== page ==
The Cyber5 Podcast

Using Intelligence Analysis in InfoSec: Think Globally and Act Locally

Episode 48 | June 16, 2021

In episode 48 of The Cyber5, we are joined by Rick Doten. Rick is VP of Information Security at Centene Corporation and consults as CISO for Carolina Complete Health. We discuss shifting the operating model of threat hunting and intelligence to a more collaborative model, “think globally and act locally.” We then dive deep into the critical intelligence analysis elements for collecting and analyzing the vast array of internal and external network data to prioritize network protection. Finally, Rick makes an argument for the outsourcing of an intelligence function as a viable model.

 

Here are the 5 Topics We Cover in This Episode:

1)  Security Operations Integrating with Cloud, Applications, and Mobile: (01:00 – 06:00)

Security operations involve integration with key elements of the business such as the cloud, applications, and mobile team. Risks to a container are much different from a server and force security operations to integrate with many teams, especially in large enterprises. This will guide how we protect proactively with alerting and reactively with incident response.

2) Using Intelligence Analysis with Information Security Data Collection: (06:00 – 08:52)

Intelligence includes tracking specific campaigns of threat actors, their intentions, and capabilities. Intelligence analysis in the disciplines of information security is linking the human to the malicious act. For example, suppose a criminal threat actor uses email phishing and credential harvesting. In that case, the data collection model and instrumentation will be different than looking at actors who use exposed RDP or take advantage of supply chain risks. It will also be very different from a nation-state actor who is known to go “low and slow” and persist in 10 different places in a network.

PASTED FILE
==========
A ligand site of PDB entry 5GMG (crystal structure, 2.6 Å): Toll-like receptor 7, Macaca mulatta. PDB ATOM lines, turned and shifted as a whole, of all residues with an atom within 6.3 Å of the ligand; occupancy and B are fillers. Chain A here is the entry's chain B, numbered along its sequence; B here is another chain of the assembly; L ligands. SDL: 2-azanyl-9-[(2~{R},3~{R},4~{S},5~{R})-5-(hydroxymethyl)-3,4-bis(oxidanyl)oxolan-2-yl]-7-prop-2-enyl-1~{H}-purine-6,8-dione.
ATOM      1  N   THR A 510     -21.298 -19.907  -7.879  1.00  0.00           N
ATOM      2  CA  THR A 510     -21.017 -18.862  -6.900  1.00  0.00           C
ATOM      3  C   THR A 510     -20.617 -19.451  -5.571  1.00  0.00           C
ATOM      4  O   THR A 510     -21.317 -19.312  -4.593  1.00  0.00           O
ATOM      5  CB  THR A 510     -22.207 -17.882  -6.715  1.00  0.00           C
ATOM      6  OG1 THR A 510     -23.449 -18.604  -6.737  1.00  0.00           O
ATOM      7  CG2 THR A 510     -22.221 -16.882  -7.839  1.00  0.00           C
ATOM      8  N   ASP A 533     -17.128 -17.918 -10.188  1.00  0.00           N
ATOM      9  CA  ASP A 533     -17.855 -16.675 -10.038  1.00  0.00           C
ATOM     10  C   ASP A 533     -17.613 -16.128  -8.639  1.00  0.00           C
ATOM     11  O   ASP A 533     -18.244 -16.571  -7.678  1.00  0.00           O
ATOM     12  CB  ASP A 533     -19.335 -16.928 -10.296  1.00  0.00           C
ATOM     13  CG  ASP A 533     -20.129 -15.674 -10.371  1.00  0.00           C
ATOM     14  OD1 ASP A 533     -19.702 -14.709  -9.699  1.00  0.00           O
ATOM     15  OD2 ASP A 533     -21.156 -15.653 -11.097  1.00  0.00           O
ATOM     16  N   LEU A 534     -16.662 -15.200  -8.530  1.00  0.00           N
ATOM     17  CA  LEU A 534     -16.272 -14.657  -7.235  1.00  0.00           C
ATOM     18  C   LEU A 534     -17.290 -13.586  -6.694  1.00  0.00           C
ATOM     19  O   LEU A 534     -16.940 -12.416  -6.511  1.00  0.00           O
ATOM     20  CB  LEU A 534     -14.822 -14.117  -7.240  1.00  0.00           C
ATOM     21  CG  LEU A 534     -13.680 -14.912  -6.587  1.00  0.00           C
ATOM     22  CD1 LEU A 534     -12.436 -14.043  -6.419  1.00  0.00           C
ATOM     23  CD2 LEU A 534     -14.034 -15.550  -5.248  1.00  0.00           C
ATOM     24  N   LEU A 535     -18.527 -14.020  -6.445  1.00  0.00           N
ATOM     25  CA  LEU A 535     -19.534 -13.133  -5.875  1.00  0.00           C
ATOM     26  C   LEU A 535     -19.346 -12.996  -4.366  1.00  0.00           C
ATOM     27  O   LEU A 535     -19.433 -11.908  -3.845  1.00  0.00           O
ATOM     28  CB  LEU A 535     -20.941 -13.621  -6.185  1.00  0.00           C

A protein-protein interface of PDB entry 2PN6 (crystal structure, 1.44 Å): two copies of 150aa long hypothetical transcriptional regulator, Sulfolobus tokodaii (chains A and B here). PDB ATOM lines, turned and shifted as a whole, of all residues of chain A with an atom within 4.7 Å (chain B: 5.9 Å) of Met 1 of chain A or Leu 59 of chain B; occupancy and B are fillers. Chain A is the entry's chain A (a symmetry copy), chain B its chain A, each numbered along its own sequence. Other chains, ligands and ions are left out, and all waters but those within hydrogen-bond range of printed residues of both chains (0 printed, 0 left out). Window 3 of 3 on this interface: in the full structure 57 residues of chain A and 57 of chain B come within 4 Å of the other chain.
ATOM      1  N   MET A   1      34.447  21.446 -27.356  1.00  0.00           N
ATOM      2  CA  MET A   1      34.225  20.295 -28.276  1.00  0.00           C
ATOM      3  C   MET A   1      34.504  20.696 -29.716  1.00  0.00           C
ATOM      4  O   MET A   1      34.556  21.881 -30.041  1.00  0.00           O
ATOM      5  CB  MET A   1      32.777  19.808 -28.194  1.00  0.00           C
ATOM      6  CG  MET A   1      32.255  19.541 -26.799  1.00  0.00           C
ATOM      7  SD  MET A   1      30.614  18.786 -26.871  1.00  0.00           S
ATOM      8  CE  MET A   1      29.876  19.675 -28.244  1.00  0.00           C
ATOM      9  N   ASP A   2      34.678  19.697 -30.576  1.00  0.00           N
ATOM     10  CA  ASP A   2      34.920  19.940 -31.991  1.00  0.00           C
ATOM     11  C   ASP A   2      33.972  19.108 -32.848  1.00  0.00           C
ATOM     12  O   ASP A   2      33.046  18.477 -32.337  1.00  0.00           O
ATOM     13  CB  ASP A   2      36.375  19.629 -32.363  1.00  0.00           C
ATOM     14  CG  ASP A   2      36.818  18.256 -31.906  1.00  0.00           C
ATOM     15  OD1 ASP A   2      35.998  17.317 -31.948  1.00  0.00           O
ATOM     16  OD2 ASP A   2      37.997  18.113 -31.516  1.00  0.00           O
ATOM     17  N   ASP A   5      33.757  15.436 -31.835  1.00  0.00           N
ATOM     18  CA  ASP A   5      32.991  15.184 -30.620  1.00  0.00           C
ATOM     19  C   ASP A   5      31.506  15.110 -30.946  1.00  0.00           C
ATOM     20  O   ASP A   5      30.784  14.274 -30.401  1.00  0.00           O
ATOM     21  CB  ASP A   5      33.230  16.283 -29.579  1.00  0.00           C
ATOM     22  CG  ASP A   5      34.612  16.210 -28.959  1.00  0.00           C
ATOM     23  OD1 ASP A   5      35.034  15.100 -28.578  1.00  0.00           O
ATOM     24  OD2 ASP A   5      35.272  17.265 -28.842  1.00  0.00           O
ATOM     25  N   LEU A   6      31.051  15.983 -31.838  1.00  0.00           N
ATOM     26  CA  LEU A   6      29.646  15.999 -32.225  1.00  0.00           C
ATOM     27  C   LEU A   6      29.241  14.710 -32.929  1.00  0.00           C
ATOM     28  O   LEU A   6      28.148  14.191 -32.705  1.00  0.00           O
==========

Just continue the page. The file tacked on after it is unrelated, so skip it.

3) Value of Attribution and Communicating to the Board of Directors: (08:52 – 13:26)

The mindset of keeping confidentiality, integrity, and availability of information safe and not wanting to attribute the threat actors and building appropriate threat models is becoming more antiquated. Understanding the human who perpetrated the act is critical. Their job is to break into a network and collect and/or monetize. This used to be easier in the defense industrial base because there are cleared environments for information sharing; however, this is becoming more efficient with Information Sharing Analysis Centers (ISACs). Boards of Directors understand competitors stealing intellectual property, so framing cyber threats in the same vein is the most productive way to get them to understand the importance of nation-state espionage or cyber criminals.

4) The Right Way to Do Threat Intelligence: Think Globally Act Locally: (13:26-24:00)

The most important threat intelligence is internal network telemetry. The wrong mentality is to buy threat intelligence feeds and load indicators of compromise (IOCs) into a security tool like a SIEM. This will result in tremendous workloads with little results as good actors change their signatures constantly. Instead, it’s important to get timely, actionable, and relevant finished intelligence on actors and their campaigns, not data or information. Finished intelligence might be reviewing technical methodologies of Russian GRU (or REvil ransomware) actors and identifying behaviors that can be detected internally on the network. At the highest level of attack campaigns are assignments of individuals to attack one particular company and steal/monetize something very specific. After gaining this intelligence, a security team can “dogpile” with the different entities of the business (SOC, applications, IT, development, mobile, etc.) to hunt and defend, “think globally, act locally.” Threat intelligence could certainly be outsourced, especially for companies who do not belong in an industry with ISACs.

5) The Hardest Part of Intelligence Analysis: Determining Targeted Attack Versus Commodity: (24:00 – 31:00)

The hardest part of intelligence is being able to quickly identify if the attack is targeted or commodity. An actor who persists on Active Directory and the domain controllers is much different from those who want to exploit a bug in a cloud application or mobile application. Security teams who have minimal visibility gaps with internal network telemetry that can quickly detect these differences separate the mature security teams from the less mature security teams.

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